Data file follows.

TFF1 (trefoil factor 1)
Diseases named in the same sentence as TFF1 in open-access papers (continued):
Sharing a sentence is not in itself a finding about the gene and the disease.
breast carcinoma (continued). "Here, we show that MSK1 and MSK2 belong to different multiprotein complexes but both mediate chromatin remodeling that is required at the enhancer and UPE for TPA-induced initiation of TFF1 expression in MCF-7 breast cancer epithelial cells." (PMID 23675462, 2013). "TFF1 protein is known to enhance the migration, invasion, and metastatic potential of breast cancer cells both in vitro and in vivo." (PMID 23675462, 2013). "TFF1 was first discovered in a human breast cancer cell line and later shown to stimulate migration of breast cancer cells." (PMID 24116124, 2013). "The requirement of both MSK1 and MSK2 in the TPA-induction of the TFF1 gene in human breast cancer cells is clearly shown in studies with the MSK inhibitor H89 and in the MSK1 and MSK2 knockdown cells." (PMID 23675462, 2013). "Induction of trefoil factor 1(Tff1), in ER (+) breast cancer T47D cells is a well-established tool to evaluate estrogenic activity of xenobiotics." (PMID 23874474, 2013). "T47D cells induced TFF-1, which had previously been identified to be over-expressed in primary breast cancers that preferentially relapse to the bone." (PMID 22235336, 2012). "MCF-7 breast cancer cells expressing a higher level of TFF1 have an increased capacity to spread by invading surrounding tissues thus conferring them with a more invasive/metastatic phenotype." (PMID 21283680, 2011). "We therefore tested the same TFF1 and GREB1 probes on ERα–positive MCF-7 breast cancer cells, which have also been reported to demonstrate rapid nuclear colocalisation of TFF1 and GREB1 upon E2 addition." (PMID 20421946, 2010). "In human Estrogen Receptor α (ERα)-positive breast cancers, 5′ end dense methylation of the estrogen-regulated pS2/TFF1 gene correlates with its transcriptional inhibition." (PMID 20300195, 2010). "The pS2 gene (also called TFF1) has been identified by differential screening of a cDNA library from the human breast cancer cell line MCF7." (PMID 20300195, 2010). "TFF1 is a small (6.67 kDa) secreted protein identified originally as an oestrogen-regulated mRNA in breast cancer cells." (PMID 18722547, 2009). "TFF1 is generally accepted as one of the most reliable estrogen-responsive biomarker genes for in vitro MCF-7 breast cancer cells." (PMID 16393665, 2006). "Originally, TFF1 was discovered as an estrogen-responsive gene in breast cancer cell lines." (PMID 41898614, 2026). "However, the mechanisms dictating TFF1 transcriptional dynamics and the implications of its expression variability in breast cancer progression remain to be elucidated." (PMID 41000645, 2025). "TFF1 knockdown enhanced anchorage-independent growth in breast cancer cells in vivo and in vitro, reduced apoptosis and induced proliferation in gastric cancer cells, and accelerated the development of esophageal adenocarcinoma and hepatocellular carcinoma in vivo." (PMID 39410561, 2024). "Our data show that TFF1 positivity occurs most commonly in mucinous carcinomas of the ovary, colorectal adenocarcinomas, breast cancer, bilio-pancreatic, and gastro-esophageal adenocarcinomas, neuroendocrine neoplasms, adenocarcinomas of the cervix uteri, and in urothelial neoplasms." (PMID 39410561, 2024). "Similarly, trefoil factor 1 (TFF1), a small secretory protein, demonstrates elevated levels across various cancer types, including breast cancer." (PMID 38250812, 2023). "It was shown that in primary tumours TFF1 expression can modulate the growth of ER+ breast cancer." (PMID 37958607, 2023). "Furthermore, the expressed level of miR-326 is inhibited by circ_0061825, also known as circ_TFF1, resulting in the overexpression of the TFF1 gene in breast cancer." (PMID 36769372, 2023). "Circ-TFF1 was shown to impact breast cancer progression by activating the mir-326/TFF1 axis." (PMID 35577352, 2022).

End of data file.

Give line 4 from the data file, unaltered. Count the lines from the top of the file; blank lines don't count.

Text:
breast carcinoma (continued). "Here, we show that MSK1 and MSK2 belong to different multiprotein complexes but both mediate chromatin remodeling that is required at the enhancer and UPE for TPA-induced initiation of TFF1 expression in MCF-7 breast cancer epithelial cells." (PMID 23675462, 2013). "TFF1 protein is known to enhance the migration, invasion, and metastatic potential of breast cancer cells both in vitro and in vivo." (PMID 23675462, 2013). "TFF1 was first discovered in a human breast cancer cell line and later shown to stimulate migration of breast cancer cells." (PMID 24116124, 2013). "The requirement of both MSK1 and MSK2 in the TPA-induction of the TFF1 gene in human breast cancer cells is clearly shown in studies with the MSK inhibitor H89 and in the MSK1 and MSK2 knockdown cells." (PMID 23675462, 2013). "Induction of trefoil factor 1(Tff1), in ER (+) breast cancer T47D cells is a well-established tool to evaluate estrogenic activity of xenobiotics." (PMID 23874474, 2013). "T47D cells induced TFF-1, which had previously been identified to be over-expressed in primary breast cancers that preferentially relapse to the bone." (PMID 22235336, 2012). "MCF-7 breast cancer cells expressing a higher level of TFF1 have an increased capacity to spread by invading surrounding tissues thus conferring them with a more invasive/metastatic phenotype." (PMID 21283680, 2011). "We therefore tested the same TFF1 and GREB1 probes on ERα–positive MCF-7 breast cancer cells, which have also been reported to demonstrate rapid nuclear colocalisation of TFF1 and GREB1 upon E2 addition." (PMID 20421946, 2010). "In human Estrogen Receptor α (ERα)-positive breast cancers, 5′ end dense methylation of the estrogen-regulated pS2/TFF1 gene correlates with its transcriptional inhibition." (PMID 20300195, 2010). "The pS2 gene (also called TFF1) has been identified by differential screening of a cDNA library from the human breast cancer cell line MCF7." (PMID 20300195, 2010). "TFF1 is a small (6.67 kDa) secreted protein identified originally as an oestrogen-regulated mRNA in breast cancer cells." (PMID 18722547, 2009). "TFF1 is generally accepted as one of the most reliable estrogen-responsive biomarker genes for in vitro MCF-7 breast cancer cells." (PMID 16393665, 2006). "Originally, TFF1 was discovered as an estrogen-responsive gene in breast cancer cell lines." (PMID 41898614, 2026). "However, the mechanisms dictating TFF1 transcriptional dynamics and the implications of its expression variability in breast cancer progression remain to be elucidated." (PMID 41000645, 2025). "TFF1 knockdown enhanced anchorage-independent growth in breast cancer cells in vivo and in vitro, reduced apoptosis and induced proliferation in gastric cancer cells, and accelerated the development of esophageal adenocarcinoma and hepatocellular carcinoma in vivo." (PMID 39410561, 2024). "Our data show that TFF1 positivity occurs most commonly in mucinous carcinomas of the ovary, colorectal adenocarcinomas, breast cancer, bilio-pancreatic, and gastro-esophageal adenocarcinomas, neuroendocrine neoplasms, adenocarcinomas of the cervix uteri, and in urothelial neoplasms." (PMID 39410561, 2024). "Similarly, trefoil factor 1 (TFF1), a small secretory protein, demonstrates elevated levels across various cancer types, including breast cancer." (PMID 38250812, 2023). "It was shown that in primary tumours TFF1 expression can modulate the growth of ER+ breast cancer." (PMID 37958607, 2023). "Furthermore, the expressed level of miR-326 is inhibited by circ_0061825, also known as circ_TFF1, resulting in the overexpression of the TFF1 gene in breast cancer." (PMID 36769372, 2023). "Circ-TFF1 was shown to impact breast cancer progression by activating the mir-326/TFF1 axis." (PMID 35577352, 2022).